Achieving the sustainability and scalability of numeric-atomic-orbital-based linear response and electron-phonon functionality in FHI-aims




Figure 1 Comparison of total time per CPSCF iteration for legacy code and new interface (v0.0.1) for electric field response of bulk Si with 128 atoms on ARCHER2. In the legacy code, the ScaLAPACK implementation was not functioning on ARCHER2, this was fixed in the new interface as a result of this work

The electronic structure software FHI-aims has a unique local-orbital-based real-space implementation of linear response, based on a coupled perturbed self-consistent field implementation of density functional perturbation theory (DFPT). This code has the ability to predict thermal and electrical response properties of materials. The original implementation of this code featured heavy code duplication of the linear response calculation sequence which created a challenge for future code maintenance and development. As part of this project, the code has been simplified and duplication was reduced. About 10 different implementations of coupled-perturbed self-consistency field (CPSCF) have now been merged into a common shared DFPT module, reducing code lines by over 60 % whilst providing more functionality. Lower-level routines that share a common purpose have been collected and merged to guide future developers. New modules for the calculation of specific response properties have been created. Overall, the refactored DFPT code is more modular, intuitive, scalable and user and developer friendly. The DFPT module can handle the calculation of polarizability, dielectric constants, infra-red (IR) spectra, phonon band structures, electron-phonon coupling, electronic friction, and soon random-phase approximation (RPA) forces. This has a range of benefits for the materials science community and computational chemistry community. For example, the calculation of electron-phonon coupling allows the study of vibrational lifetimes and hot-electron effects, which are of interest for energy transport in materials and the study of ultrafast chemical dynamics. The improvements to the electronic friction driver code were recently described in a manuscript preprint. (arXiv:2112.00121)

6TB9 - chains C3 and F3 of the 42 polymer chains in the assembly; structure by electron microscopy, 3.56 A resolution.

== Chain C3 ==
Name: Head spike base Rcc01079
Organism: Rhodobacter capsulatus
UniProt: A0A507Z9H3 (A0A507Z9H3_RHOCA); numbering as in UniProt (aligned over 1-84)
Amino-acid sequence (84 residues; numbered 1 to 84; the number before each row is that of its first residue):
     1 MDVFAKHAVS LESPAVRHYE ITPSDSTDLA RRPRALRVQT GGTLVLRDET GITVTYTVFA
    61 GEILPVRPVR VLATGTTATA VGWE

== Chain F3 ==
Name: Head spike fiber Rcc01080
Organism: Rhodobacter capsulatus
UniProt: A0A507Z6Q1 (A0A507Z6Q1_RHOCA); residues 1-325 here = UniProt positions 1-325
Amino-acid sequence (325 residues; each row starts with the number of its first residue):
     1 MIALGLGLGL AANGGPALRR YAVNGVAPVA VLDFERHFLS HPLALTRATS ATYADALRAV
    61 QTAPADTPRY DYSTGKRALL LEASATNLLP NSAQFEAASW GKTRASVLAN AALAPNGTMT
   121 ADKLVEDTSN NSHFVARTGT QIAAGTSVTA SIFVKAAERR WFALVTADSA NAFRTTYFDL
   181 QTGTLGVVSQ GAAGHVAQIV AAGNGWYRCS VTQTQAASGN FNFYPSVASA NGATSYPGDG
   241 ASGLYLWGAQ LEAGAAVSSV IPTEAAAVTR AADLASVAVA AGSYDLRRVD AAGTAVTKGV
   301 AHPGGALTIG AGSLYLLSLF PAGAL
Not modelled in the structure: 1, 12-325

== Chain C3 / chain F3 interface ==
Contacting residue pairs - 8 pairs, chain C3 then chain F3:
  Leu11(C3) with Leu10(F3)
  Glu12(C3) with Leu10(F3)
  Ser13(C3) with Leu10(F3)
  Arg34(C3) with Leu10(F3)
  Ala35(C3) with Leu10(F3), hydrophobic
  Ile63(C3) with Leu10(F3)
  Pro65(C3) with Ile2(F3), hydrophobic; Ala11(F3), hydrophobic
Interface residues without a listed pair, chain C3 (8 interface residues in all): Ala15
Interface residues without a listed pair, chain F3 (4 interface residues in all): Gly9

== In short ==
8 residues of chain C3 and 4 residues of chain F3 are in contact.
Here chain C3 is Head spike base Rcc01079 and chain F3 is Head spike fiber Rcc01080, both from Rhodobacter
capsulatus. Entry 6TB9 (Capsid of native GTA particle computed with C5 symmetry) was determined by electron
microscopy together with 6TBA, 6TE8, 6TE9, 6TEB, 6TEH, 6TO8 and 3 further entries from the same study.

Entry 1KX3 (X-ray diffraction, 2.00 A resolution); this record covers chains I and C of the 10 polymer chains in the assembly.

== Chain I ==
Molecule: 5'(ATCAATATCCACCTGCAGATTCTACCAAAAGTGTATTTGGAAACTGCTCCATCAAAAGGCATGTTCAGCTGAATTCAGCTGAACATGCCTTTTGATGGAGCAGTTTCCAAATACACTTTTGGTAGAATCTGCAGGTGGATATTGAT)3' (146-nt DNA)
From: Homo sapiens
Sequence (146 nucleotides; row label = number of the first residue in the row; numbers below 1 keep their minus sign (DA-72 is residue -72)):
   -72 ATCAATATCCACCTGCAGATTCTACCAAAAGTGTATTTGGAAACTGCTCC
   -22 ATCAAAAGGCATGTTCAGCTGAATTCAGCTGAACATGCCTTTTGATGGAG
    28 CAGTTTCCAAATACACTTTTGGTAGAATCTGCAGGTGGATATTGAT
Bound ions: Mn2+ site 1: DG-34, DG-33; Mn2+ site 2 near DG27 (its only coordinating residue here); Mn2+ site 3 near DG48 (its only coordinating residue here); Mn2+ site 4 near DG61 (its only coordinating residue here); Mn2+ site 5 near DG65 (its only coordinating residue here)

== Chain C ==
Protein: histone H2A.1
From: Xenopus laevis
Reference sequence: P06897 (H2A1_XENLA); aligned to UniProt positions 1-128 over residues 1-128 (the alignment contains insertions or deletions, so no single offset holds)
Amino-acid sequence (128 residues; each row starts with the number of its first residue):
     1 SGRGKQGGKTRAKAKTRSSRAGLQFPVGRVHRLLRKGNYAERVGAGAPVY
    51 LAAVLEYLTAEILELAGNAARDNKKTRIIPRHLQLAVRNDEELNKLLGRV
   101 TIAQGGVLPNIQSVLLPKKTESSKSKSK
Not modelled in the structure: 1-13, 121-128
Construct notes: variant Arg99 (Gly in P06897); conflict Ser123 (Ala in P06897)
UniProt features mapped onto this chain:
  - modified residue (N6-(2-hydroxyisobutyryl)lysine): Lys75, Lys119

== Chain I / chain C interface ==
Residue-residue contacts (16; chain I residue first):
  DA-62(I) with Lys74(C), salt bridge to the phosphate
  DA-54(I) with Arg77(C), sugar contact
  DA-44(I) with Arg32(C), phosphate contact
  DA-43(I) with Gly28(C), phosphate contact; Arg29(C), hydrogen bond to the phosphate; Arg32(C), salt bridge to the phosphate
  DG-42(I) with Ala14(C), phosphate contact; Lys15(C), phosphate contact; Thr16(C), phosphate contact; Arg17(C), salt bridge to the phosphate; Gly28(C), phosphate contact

Information about the code

Help (both general and functionality specific, including this functionality) is available on the FHI-aims Slack channel, which is available to registered users.

Technical Report

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